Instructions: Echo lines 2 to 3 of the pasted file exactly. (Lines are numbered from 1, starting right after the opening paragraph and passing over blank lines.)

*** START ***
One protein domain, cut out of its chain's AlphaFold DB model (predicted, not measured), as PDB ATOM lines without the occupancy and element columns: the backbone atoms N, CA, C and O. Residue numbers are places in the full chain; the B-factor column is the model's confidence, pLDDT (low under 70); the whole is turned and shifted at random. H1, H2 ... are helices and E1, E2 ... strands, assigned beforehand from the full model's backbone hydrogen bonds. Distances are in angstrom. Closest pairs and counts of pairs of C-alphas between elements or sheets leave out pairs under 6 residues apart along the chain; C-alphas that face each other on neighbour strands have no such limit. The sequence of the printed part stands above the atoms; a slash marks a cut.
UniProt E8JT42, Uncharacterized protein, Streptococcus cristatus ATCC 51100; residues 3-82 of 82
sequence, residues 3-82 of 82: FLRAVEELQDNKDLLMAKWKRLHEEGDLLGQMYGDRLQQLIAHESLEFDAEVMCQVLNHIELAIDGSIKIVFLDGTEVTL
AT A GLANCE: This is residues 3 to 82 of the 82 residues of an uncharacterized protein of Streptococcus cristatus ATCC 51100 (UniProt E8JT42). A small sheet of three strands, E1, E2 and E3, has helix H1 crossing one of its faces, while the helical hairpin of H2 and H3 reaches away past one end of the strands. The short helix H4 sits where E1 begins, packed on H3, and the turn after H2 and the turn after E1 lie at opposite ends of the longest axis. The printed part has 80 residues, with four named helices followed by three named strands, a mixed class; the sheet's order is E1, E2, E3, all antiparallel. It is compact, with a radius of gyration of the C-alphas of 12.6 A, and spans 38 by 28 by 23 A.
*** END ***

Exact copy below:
sequence, residues 3-82 of 82: FLRAVEELQDNKDLLMAKWKRLHEEGDLLGQMYGDRLQQLIAHESLEFDAEVMCQVLNHIELAIDGSIKIVFLDGTEVTL
AT A GLANCE: This is residues 3 to 82 of the 82 residues of an uncharacterized protein of Streptococcus cristatus ATCC 51100 (UniProt E8JT42). A small sheet of three strands, E1, E2 and E3, has helix H1 crossing one of its faces, while the helical hairpin of H2 and H3 reaches away past one end of the strands. The short helix H4 sits where E1 begins, packed on H3, and the turn after H2 and the turn after E1 lie at opposite ends of the longest axis. The printed part has 80 residues, with four named helices followed by three named strands, a mixed class; the sheet's order is E1, E2, E3, all antiparallel. It is compact, with a radius of gyration of the C-alphas of 12.6 A, and spans 38 by 28 by 23 A.